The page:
Course Hero. "Ragtime Study Guide." Course Hero. 13 Mar. 2017. Web. 25 Feb. 2018. <https://www.coursehero.com/lit/Ragtime/>.
Course Hero. (2017, March 13). Ragtime Study Guide. In Course Hero. Retrieved February 25, 2018, from https://www.coursehero.com/lit/Ragtime/
(Course Hero, 2017)
Course Hero. "Ragtime Study Guide." March 13, 2017. Accessed February 25, 2018. https://www.coursehero.com/lit/Ragtime/.
Course Hero, "Ragtime Study Guide," March 13, 2017, accessed February 25, 2018, https://www.coursehero.com/lit/Ragtime/.
E.L. Doctorow's Ragtime, published in 1975, blends historical fact and fiction through a series of interwoven stories. Featuring a cast that includes both real people and made-up characters, the novel traces the efforts of a black man, Coalhouse Walker Jr., to find justice for wrongs perpetrated against him. Though some critics were taken aback at Doctorow's willingness to invent events and dialogue for real historical figures, that technique is now often used.
Ragtime won the 1975 National Book Critics Circle Award and was made into a movie in 1981 and a stage musical in 1998. Selling 250,000 hardcover copies in its first year, the book made Doctorow a literary superstar.
Though many critics loved Ragtime, others distrusted the political message they believed the book sent. A reviewer for the American Scholar accused Doctorow of taking "gross liberties with history in the name of art." The Atlantic called Ragtime "the most overrated book of the year" and stated that its political message was simplistic. Commentary claimed that Doctorow's book was "a sweeping indictment of American life" and a "celebration of a radical alternative." And critic Hilton Kramer stated that Doctorow distorted "the actual materials of history with a fiercely ideological arrogance."
When Doctorow started to write the book that turned into Ragtime, he faced a figurative blank wall, a dearth of ideas. So, as he explained, he began with a literal blank wall: "I was facing the wall of my study in my house in New Rochelle and so I started to write about the wall. That's the day we sometimes have, as writers." He went on to write about the house attached to the wall, and then the world outside at the time the house was built, in 1906. From that beginning came Ragtime.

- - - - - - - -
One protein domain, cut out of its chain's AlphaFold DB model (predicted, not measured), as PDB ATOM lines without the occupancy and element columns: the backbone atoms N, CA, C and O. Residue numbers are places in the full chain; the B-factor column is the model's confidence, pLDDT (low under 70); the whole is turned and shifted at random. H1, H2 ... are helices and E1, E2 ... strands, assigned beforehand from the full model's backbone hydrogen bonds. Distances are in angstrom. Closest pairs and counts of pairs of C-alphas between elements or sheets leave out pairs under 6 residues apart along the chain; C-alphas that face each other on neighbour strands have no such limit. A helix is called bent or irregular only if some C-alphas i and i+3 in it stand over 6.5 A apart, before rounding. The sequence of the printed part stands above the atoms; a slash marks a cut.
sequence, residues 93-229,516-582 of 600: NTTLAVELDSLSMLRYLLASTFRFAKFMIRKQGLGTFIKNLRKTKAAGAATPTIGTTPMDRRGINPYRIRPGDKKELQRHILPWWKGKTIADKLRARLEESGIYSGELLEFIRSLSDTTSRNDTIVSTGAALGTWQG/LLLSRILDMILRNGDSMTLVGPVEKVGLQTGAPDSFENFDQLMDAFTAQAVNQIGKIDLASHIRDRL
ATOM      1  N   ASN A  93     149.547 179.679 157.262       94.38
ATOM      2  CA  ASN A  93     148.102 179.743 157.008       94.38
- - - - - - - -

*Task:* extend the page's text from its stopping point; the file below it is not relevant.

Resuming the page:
The 1975 review of Ragtime in the Chicago Tribune stated:
Ragtime isn't a novel about ragtime music; indeed, ragtime music is barely mentioned in passing. Why, then, begin a review of it with a paragraph about ragtime music? Because this is a novel clearly inspired by that music and by the queer light it throws on the time in which it flourished and suffused with its mood and almost its rhythms. Because it is not a novel about ragtime but a novel in ragtime.
The review went on to point out the book's frequent introduction of new themes, which is a major element of ragtime music. By interweaving historical characters in unlikely situations with invented characters and gradually introducing ideas on race, immigration, love, death, and history, the novel mimics the musical form. Doctorow himself explained how his title relates to the musical form: "I became more aware of the possibility of the musical analogy and the form of the book. It is divided in four parts, as rag is."
In 1810 German writer Heinrich von Kleist published a novella called Michael Kohlhaas, which tells the story of a horse dealer forced to leave two of his horses for payment of a toll. When he finds them later, abused, he wreaks a terrible revenge. Doctorow often acknowledged the influence of Kleist's work on his own, saying, "I realized this was my moment to do homage to Kleist, to lift that situation and apply it to the life of a black American musician," and noting, "I'd been waiting for years to steal Kleist's story." Doctorow's character Coalhouse Walker is clearly modeled on Kohlhaas, the horse dealer in von Kleist's novella, but some critics feel that the debt to Kleist is greater than Doctorow allows.